Full review at Whatsonstage.

Tuesday, September 03, 2019

Hansard Opening Night!

Broadway World has the first production pictures of Hansard, taken by Catherine Ashmore

See Broadway World for all the pictures.

Friday, August 30, 2019

Talking about Hansard

Alex and Lindsay talk about Hansard:

Thursday, August 22, 2019

12 Days of ... Day 12: The Light in the Piazza

Today is the first performance of "Hansard", and the final one in this series of 12 posts looking back on Alex's stage career. I haven't seen all the plays he has performed it, I included the ones I have seen myself. So no Hamlet, no Peer Gynt, no Collaborators and no Speer. I'm sorry to have missed all these, but I'm looking forward to seeing "Hansard".

After a few years of concentrating on screen work Alex returned for a full-length stage production at the Royal Festival Hall in June. He played the part of Signor Naccarelli in "The Light in the Piazza", a musical by Craig Lucas and Adam Guettel. The role involved singing with opera star Renée Fleming, and playing a suave, Italian dad. The production only ran for 20 performances in the Royal Festival Hall, but it might tour later.

More details and pictures at the AJ Diaries.

Wednesday, August 21, 2019

12 Days of ... Day 11: Willy Wonka

In 2014 Alex joined the cast of "Charlie and the Chocolate Factory" at the Theatre Royal Drury Lane, his second major musical. He took on the leading role of Willy Wonka. Colourful, energetic, slightly sinister and weird but also very funny.

For more details and pictures check the AJ Archives.

Tuesday, August 20, 2019

12 Days of ... Day 10: Hymn and Cocktail Sticks

More Alan Bennett, this time two short, autobiographical pieces. The plays were performed separately at the National Theatre in 2012. Alex takes on the part of Alan Bennett, as he does later in "The Lady in the Van".

"Hymn"was performed accompanied by members of Southbank Sinfonia, "Cocktail Sticks" with a small cast. The two plays later moved to the Duchess Theatre as a double-bill.

More pictures and information at the AJ Archives.

"Cocktail Sticks" was recorded and is available on CD.

Monday, August 19, 2019

12 Days of ... Day 9: The Habit of Art

In 2009 Alex played Benjamin Britten and Henry in Alan Bennett's "The Habit of Art", which featured a play within a play. The production was broadcast to cinemas worldwide as part of the first NT Live season. It can still occasionally be seen as an NT Live Encore. This was the first of several collaborations between Alex, Alan Bennett and Nicholas Hytner, both in the theatre and on screen.

More details and pictures at the Habit of Art.

Sunday, August 18, 2019

12 Days of ... Day 8: Present Laughter

"Present Laughter" is a comedy but not uncomplicated, and to all intents and purposes a tricky one to stage. Alex played Gary Essendine at the National Theatre in 2007. The reviews were mixed, but I liked it.

The day we went to see it something had gone wrong and Alex had hurt his foot, so he left shortly after finishing the performance. Acting can be dangerous...

Details and pictures at the AJ Archives.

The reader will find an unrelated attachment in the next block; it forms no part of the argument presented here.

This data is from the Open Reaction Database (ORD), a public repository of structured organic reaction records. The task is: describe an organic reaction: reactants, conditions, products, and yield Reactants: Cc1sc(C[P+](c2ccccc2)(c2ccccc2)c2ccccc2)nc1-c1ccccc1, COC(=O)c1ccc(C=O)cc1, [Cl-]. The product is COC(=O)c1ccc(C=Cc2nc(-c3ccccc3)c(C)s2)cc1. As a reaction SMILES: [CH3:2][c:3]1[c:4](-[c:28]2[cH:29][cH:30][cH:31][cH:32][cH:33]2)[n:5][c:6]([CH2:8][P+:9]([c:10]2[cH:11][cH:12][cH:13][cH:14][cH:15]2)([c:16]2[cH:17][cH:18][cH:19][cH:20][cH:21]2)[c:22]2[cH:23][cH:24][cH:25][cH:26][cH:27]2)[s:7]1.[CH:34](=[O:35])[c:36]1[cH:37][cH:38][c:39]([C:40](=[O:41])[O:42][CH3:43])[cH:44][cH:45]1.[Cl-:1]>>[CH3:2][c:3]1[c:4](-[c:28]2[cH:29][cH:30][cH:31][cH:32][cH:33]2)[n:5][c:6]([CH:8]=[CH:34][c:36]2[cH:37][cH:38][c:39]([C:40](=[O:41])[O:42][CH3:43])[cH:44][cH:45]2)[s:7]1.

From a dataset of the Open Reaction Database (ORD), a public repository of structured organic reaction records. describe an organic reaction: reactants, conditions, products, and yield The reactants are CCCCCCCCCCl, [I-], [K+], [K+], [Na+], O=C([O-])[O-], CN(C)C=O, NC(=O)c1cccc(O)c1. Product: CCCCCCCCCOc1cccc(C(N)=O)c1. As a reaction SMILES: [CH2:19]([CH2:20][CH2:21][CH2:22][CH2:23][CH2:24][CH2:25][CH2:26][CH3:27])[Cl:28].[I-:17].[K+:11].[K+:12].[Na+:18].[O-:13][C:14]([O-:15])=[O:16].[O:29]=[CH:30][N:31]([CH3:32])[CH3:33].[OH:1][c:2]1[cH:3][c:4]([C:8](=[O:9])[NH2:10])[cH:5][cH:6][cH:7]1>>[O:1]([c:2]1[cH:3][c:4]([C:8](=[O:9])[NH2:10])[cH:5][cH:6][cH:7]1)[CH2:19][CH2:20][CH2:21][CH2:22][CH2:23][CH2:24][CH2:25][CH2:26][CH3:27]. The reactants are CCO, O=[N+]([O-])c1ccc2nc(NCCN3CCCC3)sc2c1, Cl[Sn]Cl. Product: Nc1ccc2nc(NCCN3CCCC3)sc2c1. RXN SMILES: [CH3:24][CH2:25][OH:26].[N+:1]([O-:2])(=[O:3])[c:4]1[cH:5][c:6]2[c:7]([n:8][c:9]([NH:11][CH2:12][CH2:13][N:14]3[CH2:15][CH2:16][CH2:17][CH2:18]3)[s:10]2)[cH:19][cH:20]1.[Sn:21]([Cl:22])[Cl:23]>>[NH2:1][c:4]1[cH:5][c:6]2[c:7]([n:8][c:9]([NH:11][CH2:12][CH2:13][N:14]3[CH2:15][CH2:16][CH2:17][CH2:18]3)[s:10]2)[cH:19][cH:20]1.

Saturday, August 17, 2019

12 Days of ... Day 7: My Fair Lady

A little unexpected, but very enjoyable. Alex took on the role of Henry Higgins in "My Fair Lady", taking over from Jonathan Pryce at Drury Lane. A wonderful performance which brought him his third Olivier Award. A small group of us attended the performance together, which resulted in a few special pictures at the stage door and one of our company almost being run over in the excitement.


From an interview Alex gave to Heather Neill of the Telegraph at the time: "He blames the tendency for people to assume a public-school, upper-middle-class family background on "floppy hair and a loud voice". The hair is still luxuriant, but it is being "severely controlled. Cameron [Mackintosh, the producer] said it made me look 25 and I had to get it off my face, so now it's slicked down. Shame. Until then it was my complete performance."

Charles Spencer reviewed the production in The Telegraph:

"Now Alex Jennings and Joanna Riding have replaced Jonathan Pryce and McCutcheon as Higgins and Eliza, and both are absolutely splendid.

Jennings may lack some of Pryce's twinkly gravitas, but this brilliant and charismatic actor, who has never quite achieved the star status he so richly deserves, succeeds superbly in locating the lost little boy behind Higgins's bullying bluster."

More details and pictures at the AJ Archives.

Alex went back to the part of Higgins in Paris in 2010, at the Théâtre du Châtelet. A different production, with a different feel to it. A great excuse to visit Paris and see this lovely show.

More details and pictures at the AJ Archives.

Wish I could have seen the Australian production too. Alas...

Friday, August 16, 2019

12 Days of... Day 6: My Birthday Week

I decided to spend my 2001 birthday week in London, seeing Alex play Lord Foppington and Leontes in the same week.

I love Restoration comedies, so I was very happy to see this one announced at the National Theatre. Alex at his funniest and most outrageous. And, almost out of place, this rehearsal picture from the programme:

Michael Billington in the Guardian: